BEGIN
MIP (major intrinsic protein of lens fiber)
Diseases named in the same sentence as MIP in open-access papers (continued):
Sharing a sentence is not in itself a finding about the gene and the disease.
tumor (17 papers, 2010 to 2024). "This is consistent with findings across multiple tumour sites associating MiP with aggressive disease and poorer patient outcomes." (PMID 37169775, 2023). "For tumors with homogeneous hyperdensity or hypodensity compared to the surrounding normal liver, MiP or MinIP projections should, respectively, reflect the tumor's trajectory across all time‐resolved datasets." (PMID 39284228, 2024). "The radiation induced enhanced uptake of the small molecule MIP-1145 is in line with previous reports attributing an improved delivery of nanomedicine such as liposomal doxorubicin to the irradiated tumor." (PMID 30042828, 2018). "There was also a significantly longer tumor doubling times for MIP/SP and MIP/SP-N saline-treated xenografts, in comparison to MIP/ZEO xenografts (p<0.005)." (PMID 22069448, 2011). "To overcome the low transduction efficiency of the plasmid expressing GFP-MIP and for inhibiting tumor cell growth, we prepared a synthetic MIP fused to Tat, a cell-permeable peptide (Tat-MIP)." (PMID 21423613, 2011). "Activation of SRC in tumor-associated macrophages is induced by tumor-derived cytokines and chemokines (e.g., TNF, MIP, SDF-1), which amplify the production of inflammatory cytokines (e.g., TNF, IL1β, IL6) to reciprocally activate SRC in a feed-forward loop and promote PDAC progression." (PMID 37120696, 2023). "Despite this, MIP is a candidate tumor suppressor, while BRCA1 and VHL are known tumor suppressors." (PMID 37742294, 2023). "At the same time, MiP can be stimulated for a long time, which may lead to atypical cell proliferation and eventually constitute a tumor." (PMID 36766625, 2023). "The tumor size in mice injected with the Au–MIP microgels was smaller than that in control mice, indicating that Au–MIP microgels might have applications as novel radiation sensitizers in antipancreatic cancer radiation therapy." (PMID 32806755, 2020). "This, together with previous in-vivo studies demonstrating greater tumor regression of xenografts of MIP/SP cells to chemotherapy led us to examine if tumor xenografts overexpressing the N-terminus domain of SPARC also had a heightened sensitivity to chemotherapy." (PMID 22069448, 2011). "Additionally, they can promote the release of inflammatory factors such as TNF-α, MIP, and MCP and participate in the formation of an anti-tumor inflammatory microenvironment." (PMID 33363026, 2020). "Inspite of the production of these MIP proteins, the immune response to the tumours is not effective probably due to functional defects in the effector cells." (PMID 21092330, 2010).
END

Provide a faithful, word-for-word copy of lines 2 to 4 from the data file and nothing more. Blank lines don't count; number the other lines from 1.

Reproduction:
Diseases named in the same sentence as MIP in open-access papers (continued):
Sharing a sentence is not in itself a finding about the gene and the disease.
tumor (17 papers, 2010 to 2024). "This is consistent with findings across multiple tumour sites associating MiP with aggressive disease and poorer patient outcomes." (PMID 37169775, 2023). "For tumors with homogeneous hyperdensity or hypodensity compared to the surrounding normal liver, MiP or MinIP projections should, respectively, reflect the tumor's trajectory across all time‐resolved datasets." (PMID 39284228, 2024). "The radiation induced enhanced uptake of the small molecule MIP-1145 is in line with previous reports attributing an improved delivery of nanomedicine such as liposomal doxorubicin to the irradiated tumor." (PMID 30042828, 2018). "There was also a significantly longer tumor doubling times for MIP/SP and MIP/SP-N saline-treated xenografts, in comparison to MIP/ZEO xenografts (p<0.005)." (PMID 22069448, 2011). "To overcome the low transduction efficiency of the plasmid expressing GFP-MIP and for inhibiting tumor cell growth, we prepared a synthetic MIP fused to Tat, a cell-permeable peptide (Tat-MIP)." (PMID 21423613, 2011). "Activation of SRC in tumor-associated macrophages is induced by tumor-derived cytokines and chemokines (e.g., TNF, MIP, SDF-1), which amplify the production of inflammatory cytokines (e.g., TNF, IL1β, IL6) to reciprocally activate SRC in a feed-forward loop and promote PDAC progression." (PMID 37120696, 2023). "Despite this, MIP is a candidate tumor suppressor, while BRCA1 and VHL are known tumor suppressors." (PMID 37742294, 2023). "At the same time, MiP can be stimulated for a long time, which may lead to atypical cell proliferation and eventually constitute a tumor." (PMID 36766625, 2023). "The tumor size in mice injected with the Au–MIP microgels was smaller than that in control mice, indicating that Au–MIP microgels might have applications as novel radiation sensitizers in antipancreatic cancer radiation therapy." (PMID 32806755, 2020). "This, together with previous in-vivo studies demonstrating greater tumor regression of xenografts of MIP/SP cells to chemotherapy led us to examine if tumor xenografts overexpressing the N-terminus domain of SPARC also had a heightened sensitivity to chemotherapy." (PMID 22069448, 2011). "Additionally, they can promote the release of inflammatory factors such as TNF-α, MIP, and MCP and participate in the formation of an anti-tumor inflammatory microenvironment." (PMID 33363026, 2020). "Inspite of the production of these MIP proteins, the immune response to the tumours is not effective probably due to functional defects in the effector cells." (PMID 21092330, 2010).